MANILA - At least two lawmakers from the House of Representatives expressed concern on Thursday over the third extension of martial law in Mindanao.
More human rights violations could happen with martial rule in effect in the southern region until the end of next year, said ACT-Teacher Party-list Rep. France Castro.
Castro was recently detained in Davao del Norte along with former Bayan Muna Rep. Satur Ocampo for alleged kidnapping and human trafficking. She voted against the extension of martial law in Mindanao when it was tackled by both houses of Congress on Tuesday.
"Ang main na concern namin sa Congress with the extension of martial law is the more and more human rights violations pa rin. 'Yun 'yung nangyayari," she told ANC's Headstart.
(Our main concern in Congress is that there would be more human rights violations. That is what's happening.)
She said while life in the cities look normal, it's a different scenario in the remote areas.
In the 19 months martial law was implemented in Mindanao, Castro said they have listed "several" human rights violations, including forced evacuations, closure of schools, and arrest of teachers.
"Yung mga teachers ay binabantaan. May mga kinulong na nga na teachers na binabantaan ng Red-tagging at kung ano-ano pa. They were charged with common crimes, 'yung mga crimes na hindi na mabe-bail," she said.
(The teachers are threatened, some are imprisoned after being red-tagged. They were charged with common crimes that are non-bailable.)
For Buhay Party-list Rep. Lito Atienza, the extension of martial law may lead people into believing it is necessary for the improvement of the whole country. He said he does not believe martial law is the solution to the peace and order problem in the region.
"Ngayong we're talking of maintenance of order in Mindanao and protecting the security of the people in Mindanao. Kailangan ba natin ng martial law dun? Baka nagde-develop na tayo ng thinking na martial law ang kailangan para sa ating buong bansa," he said.
(Now that we're talking of maintenance of order in Mindanao and protecting the security of the people in Mindanao, do we still need martial law? We might be developing a thinking that martial law is needed in the whole country.)
"That is wrong, because martial law will not be good for us as martial law was not good for the Filipinos from 1972 to 1984 or 86," he added.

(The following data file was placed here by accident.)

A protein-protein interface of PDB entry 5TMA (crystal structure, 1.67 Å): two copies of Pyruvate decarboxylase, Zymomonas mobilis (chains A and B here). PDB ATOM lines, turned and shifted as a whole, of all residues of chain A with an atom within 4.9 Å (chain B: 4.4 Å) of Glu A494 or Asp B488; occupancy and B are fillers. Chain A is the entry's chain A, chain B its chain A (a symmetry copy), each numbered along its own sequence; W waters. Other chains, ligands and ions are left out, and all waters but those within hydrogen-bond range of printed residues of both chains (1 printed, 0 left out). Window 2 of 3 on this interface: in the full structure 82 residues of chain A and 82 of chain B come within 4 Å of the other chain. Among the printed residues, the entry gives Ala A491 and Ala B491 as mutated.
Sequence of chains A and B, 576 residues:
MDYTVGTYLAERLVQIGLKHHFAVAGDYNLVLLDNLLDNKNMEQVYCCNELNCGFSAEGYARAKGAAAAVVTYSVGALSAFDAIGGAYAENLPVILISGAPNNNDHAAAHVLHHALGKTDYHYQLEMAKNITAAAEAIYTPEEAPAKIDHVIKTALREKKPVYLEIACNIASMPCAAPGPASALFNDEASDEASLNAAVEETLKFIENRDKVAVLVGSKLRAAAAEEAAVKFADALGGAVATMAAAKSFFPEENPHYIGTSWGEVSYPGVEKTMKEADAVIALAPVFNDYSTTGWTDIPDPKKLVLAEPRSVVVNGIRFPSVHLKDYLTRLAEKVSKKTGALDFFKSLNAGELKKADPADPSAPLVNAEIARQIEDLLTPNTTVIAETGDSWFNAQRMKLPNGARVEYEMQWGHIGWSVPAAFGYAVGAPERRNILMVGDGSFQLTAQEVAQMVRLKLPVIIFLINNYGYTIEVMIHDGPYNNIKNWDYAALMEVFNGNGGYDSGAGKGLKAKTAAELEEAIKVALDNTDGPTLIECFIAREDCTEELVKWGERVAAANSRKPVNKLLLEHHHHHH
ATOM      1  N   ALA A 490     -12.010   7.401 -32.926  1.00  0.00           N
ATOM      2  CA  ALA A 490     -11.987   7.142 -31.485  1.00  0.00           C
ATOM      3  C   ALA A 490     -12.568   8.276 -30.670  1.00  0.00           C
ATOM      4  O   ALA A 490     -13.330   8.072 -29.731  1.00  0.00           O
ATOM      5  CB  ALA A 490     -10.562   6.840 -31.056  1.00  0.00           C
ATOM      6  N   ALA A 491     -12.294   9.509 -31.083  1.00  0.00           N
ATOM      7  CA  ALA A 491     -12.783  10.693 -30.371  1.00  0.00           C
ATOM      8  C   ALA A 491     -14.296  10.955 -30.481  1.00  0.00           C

This kind of thinking might also instill in the youth, who did not experience martial law during the years of President Ferdiand Marcos, to simply accept it as a fact.
"Martial law is going to be destructive for the Philippines at ito ay hindi nagdulot ng kabutihan--absolute power corrupted absolutely," he told ANC's Headstart.
A total of 235 lawmakers voted in favor of extending martial law again, 28 voted negative, and only one abstained.
In his request for a third martial law extension, President Rodrigo Duterte asked Congress to allow martial law to remain in place in Mindanao to quell terrorist groups that "continue to defy the government by perpetrating hostile activities."
Duterte cited several fatal bombings in the south, including the ones in Lamitan City in Basilan, Isulan in Sultan Kudarat, and in General Santos City in the past few months.
He first declared martial law in Mindanao when firefights erupted between state troops and terrorists in Marawi City in May 2017.
Marawi City Mayor Majul Usman Gandamra said another extension of martial rule was "needed as long as the rights of our people are being respected."
"I would say 6 months to one year is enough for us to really contend resurgence of another Maute group," he said.
"Hindi lang kasundaluhan o kapulisan ang dapat makilahok dito, kundi pati rin ang mga sibilyan ay dapat tumulong. We have to be socially responsible and accountable."
(The military and the police are not the only ones who should be involved, civilians should also help. We have to be socially responsible and accountable.)